The NFL says it played no role in the leaking of the offensive emails that culminated in Jon Gruden stepping down as head coach of the Las Vegas Raiders. The question now is who did and whether the violation of a confidential investigative process could open the door to some future legal ramifications for the league.
Two sources familiar with the NFL’s investigation of the Washington Football Team — which ultimately churned up derogatory emails between Gruden and former franchise president Bruce Allen — said a sizable number of individuals could have accessed the materials that were apparently turned over to the Wall Street Journal and New York Times last week. Among them? A handful of lawyers who were looped into the process while representing the NFL and Washington franchise during the investigation, a limited number of executives in both the league and team offices, Washington owner Dan Snyder, forensics auditors who extracted the emails, attorney Beth Wilkinson (who led the investigation) and potentially any employees with access to sensitive server data inside the Washington franchise.
And last but not least, Jon Gruden and Bruce Allen.
However, both sources dispelled at least one notion that has floated around since the existence of the emails was first discovered: That someone from the NFL Players Association or executive director DeMaurice Smith was inside the chain of custody for the materials and had a hand in leaking them to reporters. The first of Gruden’s emails, which contained a racial trope directed at Smith, was reported by the Wall Street Journal on the same day the head of the union faced a vote for reaffirmation as executive director. While that timing appeared curious, the email disparaging Smith turned out to merely be the first in a much broader leak that eventually included the New York Times — which showcased Gruden making an array of disparaging remarks about individuals in the NFL and league office. Notably among them, NFL commissioner Roger Goodell and a handful of owners.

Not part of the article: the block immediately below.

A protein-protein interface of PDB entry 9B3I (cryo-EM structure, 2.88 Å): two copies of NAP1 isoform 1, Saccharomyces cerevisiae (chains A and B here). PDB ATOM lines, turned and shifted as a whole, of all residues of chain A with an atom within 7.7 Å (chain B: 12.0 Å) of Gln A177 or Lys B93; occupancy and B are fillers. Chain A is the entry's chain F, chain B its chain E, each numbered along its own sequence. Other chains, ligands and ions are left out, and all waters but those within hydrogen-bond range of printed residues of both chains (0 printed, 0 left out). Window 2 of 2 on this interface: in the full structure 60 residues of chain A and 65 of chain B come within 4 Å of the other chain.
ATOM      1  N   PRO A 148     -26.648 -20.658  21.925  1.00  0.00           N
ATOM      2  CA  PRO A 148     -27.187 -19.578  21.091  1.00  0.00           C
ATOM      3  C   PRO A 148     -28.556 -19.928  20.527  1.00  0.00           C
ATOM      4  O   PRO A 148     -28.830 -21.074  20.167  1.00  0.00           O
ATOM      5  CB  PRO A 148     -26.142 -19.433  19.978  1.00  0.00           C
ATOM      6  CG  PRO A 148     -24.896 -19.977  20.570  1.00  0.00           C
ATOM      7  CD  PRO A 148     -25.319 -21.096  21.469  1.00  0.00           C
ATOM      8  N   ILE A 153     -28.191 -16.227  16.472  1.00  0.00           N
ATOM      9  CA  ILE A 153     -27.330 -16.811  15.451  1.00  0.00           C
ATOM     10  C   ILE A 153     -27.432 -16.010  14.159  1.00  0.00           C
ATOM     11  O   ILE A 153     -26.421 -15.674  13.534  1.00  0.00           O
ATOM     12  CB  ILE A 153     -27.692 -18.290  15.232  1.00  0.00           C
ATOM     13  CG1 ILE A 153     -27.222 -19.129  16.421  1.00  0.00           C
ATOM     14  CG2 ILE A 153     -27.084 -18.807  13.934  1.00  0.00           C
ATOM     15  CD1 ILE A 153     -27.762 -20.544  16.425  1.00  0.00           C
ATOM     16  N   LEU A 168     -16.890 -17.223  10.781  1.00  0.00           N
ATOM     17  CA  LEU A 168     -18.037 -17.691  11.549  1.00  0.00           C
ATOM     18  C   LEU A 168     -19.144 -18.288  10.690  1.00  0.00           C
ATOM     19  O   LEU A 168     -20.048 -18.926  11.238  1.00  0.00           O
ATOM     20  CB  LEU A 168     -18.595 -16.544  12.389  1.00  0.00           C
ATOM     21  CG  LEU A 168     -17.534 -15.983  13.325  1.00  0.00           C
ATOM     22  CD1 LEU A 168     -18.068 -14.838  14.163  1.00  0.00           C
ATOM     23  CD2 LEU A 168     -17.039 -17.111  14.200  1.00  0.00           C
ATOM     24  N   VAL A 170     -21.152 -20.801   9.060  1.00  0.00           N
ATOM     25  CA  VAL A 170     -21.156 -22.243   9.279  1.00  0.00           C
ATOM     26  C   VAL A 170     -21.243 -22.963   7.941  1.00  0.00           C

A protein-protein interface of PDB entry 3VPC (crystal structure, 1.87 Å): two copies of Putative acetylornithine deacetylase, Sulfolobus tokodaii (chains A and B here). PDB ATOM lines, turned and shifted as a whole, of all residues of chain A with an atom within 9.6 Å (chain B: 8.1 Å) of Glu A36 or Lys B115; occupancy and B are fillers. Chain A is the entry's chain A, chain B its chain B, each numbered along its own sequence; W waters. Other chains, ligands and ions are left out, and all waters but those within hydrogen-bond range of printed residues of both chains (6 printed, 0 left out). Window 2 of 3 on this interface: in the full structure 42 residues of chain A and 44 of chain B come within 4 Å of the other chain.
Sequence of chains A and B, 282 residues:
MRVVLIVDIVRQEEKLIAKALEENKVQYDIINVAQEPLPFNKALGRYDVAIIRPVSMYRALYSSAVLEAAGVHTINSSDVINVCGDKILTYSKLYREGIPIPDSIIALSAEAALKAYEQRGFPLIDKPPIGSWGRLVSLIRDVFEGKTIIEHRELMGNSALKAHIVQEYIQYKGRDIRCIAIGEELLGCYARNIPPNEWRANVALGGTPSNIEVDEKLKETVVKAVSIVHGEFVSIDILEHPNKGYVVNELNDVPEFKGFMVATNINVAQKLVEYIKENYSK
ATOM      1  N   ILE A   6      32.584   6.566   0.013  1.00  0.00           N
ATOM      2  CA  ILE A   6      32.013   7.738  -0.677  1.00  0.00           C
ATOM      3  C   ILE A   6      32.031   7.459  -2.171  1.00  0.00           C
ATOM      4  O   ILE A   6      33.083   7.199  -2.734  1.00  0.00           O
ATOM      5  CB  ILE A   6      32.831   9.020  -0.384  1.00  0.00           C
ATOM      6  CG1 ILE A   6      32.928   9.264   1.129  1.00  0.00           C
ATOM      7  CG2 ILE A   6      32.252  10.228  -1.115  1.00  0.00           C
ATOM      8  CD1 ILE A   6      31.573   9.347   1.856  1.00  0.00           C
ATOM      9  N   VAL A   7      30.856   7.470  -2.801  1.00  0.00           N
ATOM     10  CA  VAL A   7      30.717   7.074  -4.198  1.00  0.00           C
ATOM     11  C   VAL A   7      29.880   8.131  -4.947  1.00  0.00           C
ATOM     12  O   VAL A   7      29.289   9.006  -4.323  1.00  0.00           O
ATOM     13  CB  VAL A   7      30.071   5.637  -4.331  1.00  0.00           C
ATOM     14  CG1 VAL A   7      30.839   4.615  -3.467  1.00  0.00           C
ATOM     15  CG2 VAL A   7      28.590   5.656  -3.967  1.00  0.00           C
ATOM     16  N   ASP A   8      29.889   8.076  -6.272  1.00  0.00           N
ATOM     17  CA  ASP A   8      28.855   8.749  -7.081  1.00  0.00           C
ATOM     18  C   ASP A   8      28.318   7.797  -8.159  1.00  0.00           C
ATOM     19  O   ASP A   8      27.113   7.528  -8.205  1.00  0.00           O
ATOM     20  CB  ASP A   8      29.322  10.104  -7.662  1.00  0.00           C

While the content of the emails has clearly overridden the action of whoever leaked them, it doesn’t erase a looming reality the NFL now must contend with: A league-run investigation uncovered sensitive information about (at least) two high-ranking current or former employees — Gruden and Allen — then a breach occurred that exposed the material before the NFL’s own process of dealing with it had concluded. Unless, of course, the league itself was part of the process of leaking the emails (which it has denied).
What places the NFL in the spotlight — beyond that this was the league’s investigation — is that it corresponded with Raiders owner Mark Davis about Gruden’s emails and then anticipated some type of action by the franchise. On the same day Gruden’s email surfaced about Smith, the league advanced other Gruden emails to Raiders ownership. The result was Davis having a meeting with Gruden and then taking no action. He subsequently coached against the Chicago Bears, sandwiching apologies for the Smith email around that game. By Monday morning, it didn’t appear Davis was going to act on the Smith email or that Gruden was going to voluntarily step aside.
What happened next raised a more significant focus on the NFL: At least part of the broader set of emails that were sent to the Raiders by the league ended up in the hands of the New York Times. And it was those emails and that report which ultimately spurred the reaction that the NFL had been looking for when it had initially reached out to Davis. The Raiders owner was put into a far more public and far more precarious situation of having to either attempt to defend Gruden and ride out the explosion that occurred on Monday, or he could fire him. Somewhere inside all of that, Gruden made the decision to step down.